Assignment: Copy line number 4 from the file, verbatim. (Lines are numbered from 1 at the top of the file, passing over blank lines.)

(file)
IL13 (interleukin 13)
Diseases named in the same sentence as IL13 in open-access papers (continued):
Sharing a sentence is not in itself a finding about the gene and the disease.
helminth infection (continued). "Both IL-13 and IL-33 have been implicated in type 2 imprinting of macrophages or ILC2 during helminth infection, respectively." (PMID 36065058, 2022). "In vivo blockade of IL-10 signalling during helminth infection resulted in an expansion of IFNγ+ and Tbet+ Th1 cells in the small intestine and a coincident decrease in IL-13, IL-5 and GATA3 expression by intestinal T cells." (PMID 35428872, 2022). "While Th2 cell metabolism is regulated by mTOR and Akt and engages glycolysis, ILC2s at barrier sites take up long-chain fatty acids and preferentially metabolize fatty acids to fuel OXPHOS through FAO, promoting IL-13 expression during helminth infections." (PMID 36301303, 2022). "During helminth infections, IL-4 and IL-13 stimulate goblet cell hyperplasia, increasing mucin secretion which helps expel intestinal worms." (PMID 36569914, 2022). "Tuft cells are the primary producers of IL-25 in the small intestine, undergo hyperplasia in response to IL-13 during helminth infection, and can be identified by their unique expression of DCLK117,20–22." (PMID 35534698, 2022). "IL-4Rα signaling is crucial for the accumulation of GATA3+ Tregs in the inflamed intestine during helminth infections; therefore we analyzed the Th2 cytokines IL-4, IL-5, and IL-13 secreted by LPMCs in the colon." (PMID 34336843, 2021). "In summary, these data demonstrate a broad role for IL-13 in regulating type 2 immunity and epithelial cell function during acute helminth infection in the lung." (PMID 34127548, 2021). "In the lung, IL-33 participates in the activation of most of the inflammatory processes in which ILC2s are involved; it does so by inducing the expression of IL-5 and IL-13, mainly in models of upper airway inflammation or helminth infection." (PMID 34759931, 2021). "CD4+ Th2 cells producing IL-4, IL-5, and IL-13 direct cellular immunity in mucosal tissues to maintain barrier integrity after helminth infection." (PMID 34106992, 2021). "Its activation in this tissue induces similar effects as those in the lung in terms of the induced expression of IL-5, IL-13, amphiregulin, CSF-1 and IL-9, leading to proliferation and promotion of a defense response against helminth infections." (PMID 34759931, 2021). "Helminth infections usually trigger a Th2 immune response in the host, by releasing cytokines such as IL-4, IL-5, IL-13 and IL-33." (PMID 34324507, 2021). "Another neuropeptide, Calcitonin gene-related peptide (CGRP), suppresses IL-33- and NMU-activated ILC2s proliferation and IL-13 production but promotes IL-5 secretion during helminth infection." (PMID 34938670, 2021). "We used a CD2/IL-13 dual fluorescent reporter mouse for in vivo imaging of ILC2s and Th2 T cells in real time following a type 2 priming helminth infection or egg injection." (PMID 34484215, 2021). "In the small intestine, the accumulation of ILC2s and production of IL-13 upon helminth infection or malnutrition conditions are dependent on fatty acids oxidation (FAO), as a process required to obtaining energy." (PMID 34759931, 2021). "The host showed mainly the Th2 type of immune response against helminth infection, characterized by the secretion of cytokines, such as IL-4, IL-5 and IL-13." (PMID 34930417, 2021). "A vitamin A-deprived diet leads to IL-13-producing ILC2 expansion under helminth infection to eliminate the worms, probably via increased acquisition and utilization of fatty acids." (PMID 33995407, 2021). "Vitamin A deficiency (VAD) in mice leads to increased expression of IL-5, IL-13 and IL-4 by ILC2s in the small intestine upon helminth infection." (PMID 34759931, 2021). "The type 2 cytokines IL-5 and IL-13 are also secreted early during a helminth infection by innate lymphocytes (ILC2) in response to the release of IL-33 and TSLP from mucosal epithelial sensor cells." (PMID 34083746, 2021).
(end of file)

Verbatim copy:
helminth infection (continued). "Both IL-13 and IL-33 have been implicated in type 2 imprinting of macrophages or ILC2 during helminth infection, respectively." (PMID 36065058, 2022). "In vivo blockade of IL-10 signalling during helminth infection resulted in an expansion of IFNγ+ and Tbet+ Th1 cells in the small intestine and a coincident decrease in IL-13, IL-5 and GATA3 expression by intestinal T cells." (PMID 35428872, 2022). "While Th2 cell metabolism is regulated by mTOR and Akt and engages glycolysis, ILC2s at barrier sites take up long-chain fatty acids and preferentially metabolize fatty acids to fuel OXPHOS through FAO, promoting IL-13 expression during helminth infections." (PMID 36301303, 2022). "During helminth infections, IL-4 and IL-13 stimulate goblet cell hyperplasia, increasing mucin secretion which helps expel intestinal worms." (PMID 36569914, 2022). "Tuft cells are the primary producers of IL-25 in the small intestine, undergo hyperplasia in response to IL-13 during helminth infection, and can be identified by their unique expression of DCLK117,20–22." (PMID 35534698, 2022). "IL-4Rα signaling is crucial for the accumulation of GATA3+ Tregs in the inflamed intestine during helminth infections; therefore we analyzed the Th2 cytokines IL-4, IL-5, and IL-13 secreted by LPMCs in the colon." (PMID 34336843, 2021). "In summary, these data demonstrate a broad role for IL-13 in regulating type 2 immunity and epithelial cell function during acute helminth infection in the lung." (PMID 34127548, 2021). "In the lung, IL-33 participates in the activation of most of the inflammatory processes in which ILC2s are involved; it does so by inducing the expression of IL-5 and IL-13, mainly in models of upper airway inflammation or helminth infection." (PMID 34759931, 2021). "CD4+ Th2 cells producing IL-4, IL-5, and IL-13 direct cellular immunity in mucosal tissues to maintain barrier integrity after helminth infection." (PMID 34106992, 2021). "Its activation in this tissue induces similar effects as those in the lung in terms of the induced expression of IL-5, IL-13, amphiregulin, CSF-1 and IL-9, leading to proliferation and promotion of a defense response against helminth infections." (PMID 34759931, 2021). "Helminth infections usually trigger a Th2 immune response in the host, by releasing cytokines such as IL-4, IL-5, IL-13 and IL-33." (PMID 34324507, 2021). "Another neuropeptide, Calcitonin gene-related peptide (CGRP), suppresses IL-33- and NMU-activated ILC2s proliferation and IL-13 production but promotes IL-5 secretion during helminth infection." (PMID 34938670, 2021). "We used a CD2/IL-13 dual fluorescent reporter mouse for in vivo imaging of ILC2s and Th2 T cells in real time following a type 2 priming helminth infection or egg injection." (PMID 34484215, 2021). "In the small intestine, the accumulation of ILC2s and production of IL-13 upon helminth infection or malnutrition conditions are dependent on fatty acids oxidation (FAO), as a process required to obtaining energy." (PMID 34759931, 2021). "The host showed mainly the Th2 type of immune response against helminth infection, characterized by the secretion of cytokines, such as IL-4, IL-5 and IL-13." (PMID 34930417, 2021). "A vitamin A-deprived diet leads to IL-13-producing ILC2 expansion under helminth infection to eliminate the worms, probably via increased acquisition and utilization of fatty acids." (PMID 33995407, 2021). "Vitamin A deficiency (VAD) in mice leads to increased expression of IL-5, IL-13 and IL-4 by ILC2s in the small intestine upon helminth infection." (PMID 34759931, 2021). "The type 2 cytokines IL-5 and IL-13 are also secreted early during a helminth infection by innate lymphocytes (ILC2) in response to the release of IL-33 and TSLP from mucosal epithelial sensor cells." (PMID 34083746, 2021).